This is a chilling tale of madness and murder. “True!—nervous—very, very dreadfully nervous I had been and am,” admits the narrator, “but why will you say that I am mad?” In a vain effort to prove his sanity by detailing how carefully he planned the gruesome deed, the narrator makes it abundantly clear from the first that he is dangerously deranged. Little is revealed about him, or about the old man that he kills. He did not hate the old man; indeed, he says he loved him. However, he had to kill him because he was tormented beyond distraction by the old man’s eye—“a pale blue eye, with a film over it.” In the first two paragraphs, the narrator draws the reader into the terrifying yet fascinating world of madness that has led him to murder.
Having decided to kill the old man, the narrator recalls with obvious pleasure how calculatingly he set about to do it. For seven successive nights, he slipped into the old man’s room just after midnight. He moved ever so slowly, first lifting the latch and then gradually insinuating himself into the room. Once inside, he would open his darkened lantern so that a single ray of light fell on his tormentor, that “vulture eye.” On each of those nights, however, the eye remained closed when the light fell on the old man’s face, and the narrator found it “impossible to do the work; for it was not the old man who vexed me, but his Evil Eye.” Although the old man possessed some wealth and was wary enough of robbers to have the shutters of his bed chamber nailed shut, the narrator insists that his victim suspected nothing. During the day, the narrator explains, he was kinder to the old man than ever before.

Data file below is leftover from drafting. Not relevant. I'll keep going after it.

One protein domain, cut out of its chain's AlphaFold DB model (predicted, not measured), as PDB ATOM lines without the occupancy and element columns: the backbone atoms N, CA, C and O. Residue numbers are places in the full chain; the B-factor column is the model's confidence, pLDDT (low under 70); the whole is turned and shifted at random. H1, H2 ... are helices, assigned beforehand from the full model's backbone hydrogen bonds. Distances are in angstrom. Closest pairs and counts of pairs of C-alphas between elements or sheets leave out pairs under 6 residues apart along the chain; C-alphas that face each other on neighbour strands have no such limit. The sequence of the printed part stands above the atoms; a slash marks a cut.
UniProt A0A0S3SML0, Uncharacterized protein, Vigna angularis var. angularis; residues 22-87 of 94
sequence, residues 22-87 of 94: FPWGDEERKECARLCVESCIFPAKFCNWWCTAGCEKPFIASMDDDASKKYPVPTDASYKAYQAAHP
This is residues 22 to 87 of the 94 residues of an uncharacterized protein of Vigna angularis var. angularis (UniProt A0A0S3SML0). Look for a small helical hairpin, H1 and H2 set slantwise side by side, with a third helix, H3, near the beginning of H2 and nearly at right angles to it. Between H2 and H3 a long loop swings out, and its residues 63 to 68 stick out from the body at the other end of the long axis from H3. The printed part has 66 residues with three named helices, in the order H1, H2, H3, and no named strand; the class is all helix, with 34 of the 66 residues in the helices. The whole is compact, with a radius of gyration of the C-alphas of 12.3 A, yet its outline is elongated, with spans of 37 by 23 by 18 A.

On the eighth night, the narrator was especially cautious, though almost ecstatic with feelings of power and triumph, certain that the old man knew nothing of what he was doing or planning to do. Reveling in the moment, he may well have laughed. At any rate, the old man startled in his bed. Moving steadily into the darkened bedroom, the narrator began to open the lantern, but his thumb slipped, and the old man cried out, asking who was there and sitting up in his bed. The narrator says that he did...
(The entire section is 892 words.)